KPI #2: Complete 5 flood-fighting action plans (1 per major watershed).
E2.2: Flood-Fighting Action Plans
West Little Llagas Creek Emergency Action Plan (EAP) and Uvas Creek EAP (Uvas/Llagas Watershed))
In September 2018, the District's Emerging Leaders Certification Program participants, with guidance and oversight from the Emergency Services & Security Unit, completed the development of flood response procedures, which included incorporating input from the cities of Morgan Hill (West Little Llagas Creek) and Gilroy (Uvas Creek).
San Francisquito Creek EAP (Lower Peninsula watershed)
This EAP was completed in FY17 and will be updated annually.on an ongoing basis. Staff had to postpone the current update on the internal San Francisquito EAP due to the work needed on the aforementioned creeks that did not yet have an EAP. This project will continue after the Joint EAP with the City of San José is exercised (tested) and completed in December 2018.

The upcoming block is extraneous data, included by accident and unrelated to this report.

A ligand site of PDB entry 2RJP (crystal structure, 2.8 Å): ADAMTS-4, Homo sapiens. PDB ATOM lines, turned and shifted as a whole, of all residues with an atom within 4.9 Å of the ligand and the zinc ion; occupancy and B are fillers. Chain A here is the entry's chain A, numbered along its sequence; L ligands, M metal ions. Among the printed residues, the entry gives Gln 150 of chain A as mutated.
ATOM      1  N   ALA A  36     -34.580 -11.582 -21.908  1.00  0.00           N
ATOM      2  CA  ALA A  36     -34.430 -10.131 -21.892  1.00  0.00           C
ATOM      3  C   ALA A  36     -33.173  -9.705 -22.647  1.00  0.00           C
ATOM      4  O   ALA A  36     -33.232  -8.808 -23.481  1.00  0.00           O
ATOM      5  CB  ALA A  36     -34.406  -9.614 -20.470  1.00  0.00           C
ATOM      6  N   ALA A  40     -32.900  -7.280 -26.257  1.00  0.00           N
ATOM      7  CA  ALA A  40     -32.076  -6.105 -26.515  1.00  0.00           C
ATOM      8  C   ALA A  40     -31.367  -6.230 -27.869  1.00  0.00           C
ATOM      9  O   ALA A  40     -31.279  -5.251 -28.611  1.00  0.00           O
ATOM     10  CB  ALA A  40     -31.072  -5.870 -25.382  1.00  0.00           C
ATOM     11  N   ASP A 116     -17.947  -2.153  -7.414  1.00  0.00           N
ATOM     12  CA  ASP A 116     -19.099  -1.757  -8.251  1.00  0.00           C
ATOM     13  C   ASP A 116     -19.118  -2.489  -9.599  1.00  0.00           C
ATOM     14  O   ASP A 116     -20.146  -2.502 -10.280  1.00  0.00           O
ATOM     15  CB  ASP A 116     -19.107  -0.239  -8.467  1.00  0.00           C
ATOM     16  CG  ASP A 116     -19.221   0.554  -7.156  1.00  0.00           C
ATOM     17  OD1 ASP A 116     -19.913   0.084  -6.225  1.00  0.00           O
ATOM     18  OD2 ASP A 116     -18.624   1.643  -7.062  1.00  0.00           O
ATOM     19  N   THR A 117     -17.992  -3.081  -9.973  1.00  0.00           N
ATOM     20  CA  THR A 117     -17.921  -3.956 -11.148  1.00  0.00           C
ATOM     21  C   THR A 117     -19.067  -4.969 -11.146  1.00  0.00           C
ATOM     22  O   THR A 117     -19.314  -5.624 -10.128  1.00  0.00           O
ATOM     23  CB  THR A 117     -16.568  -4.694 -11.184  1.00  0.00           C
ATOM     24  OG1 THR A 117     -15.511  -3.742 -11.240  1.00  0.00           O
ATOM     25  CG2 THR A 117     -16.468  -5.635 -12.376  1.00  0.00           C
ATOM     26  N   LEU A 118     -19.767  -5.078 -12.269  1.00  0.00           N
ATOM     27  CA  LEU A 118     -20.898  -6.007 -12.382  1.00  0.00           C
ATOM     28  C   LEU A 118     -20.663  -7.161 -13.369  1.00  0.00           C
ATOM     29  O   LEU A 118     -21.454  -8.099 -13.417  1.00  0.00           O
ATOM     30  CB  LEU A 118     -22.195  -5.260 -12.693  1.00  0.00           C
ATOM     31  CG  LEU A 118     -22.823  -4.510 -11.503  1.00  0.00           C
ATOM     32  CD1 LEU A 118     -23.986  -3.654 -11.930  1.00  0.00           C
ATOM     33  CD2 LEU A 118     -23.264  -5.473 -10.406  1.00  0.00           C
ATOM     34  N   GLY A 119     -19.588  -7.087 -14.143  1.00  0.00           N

Canoas Creek EAP (Guadalupe watershed)
This EAP is now complete. It has been incorporated into the appendix within the Joint EAP with the City of San José. In addition, flood response procedures for Ross and Canoas creeks are also complete and now appendices to the Joint EAP with the city. These additions were approved by the District’s CEO and the City of San José’s general manager.
Updated January 2019
No current documents.
Key Performance Indicators for the Safe, Clean Water Program
Coordinate with agencies to incorporate District-endorsed flood emergency procedures into their Emergency Operations Center plans.
Complete 5 flood-fighting action plans (1 per major watershed).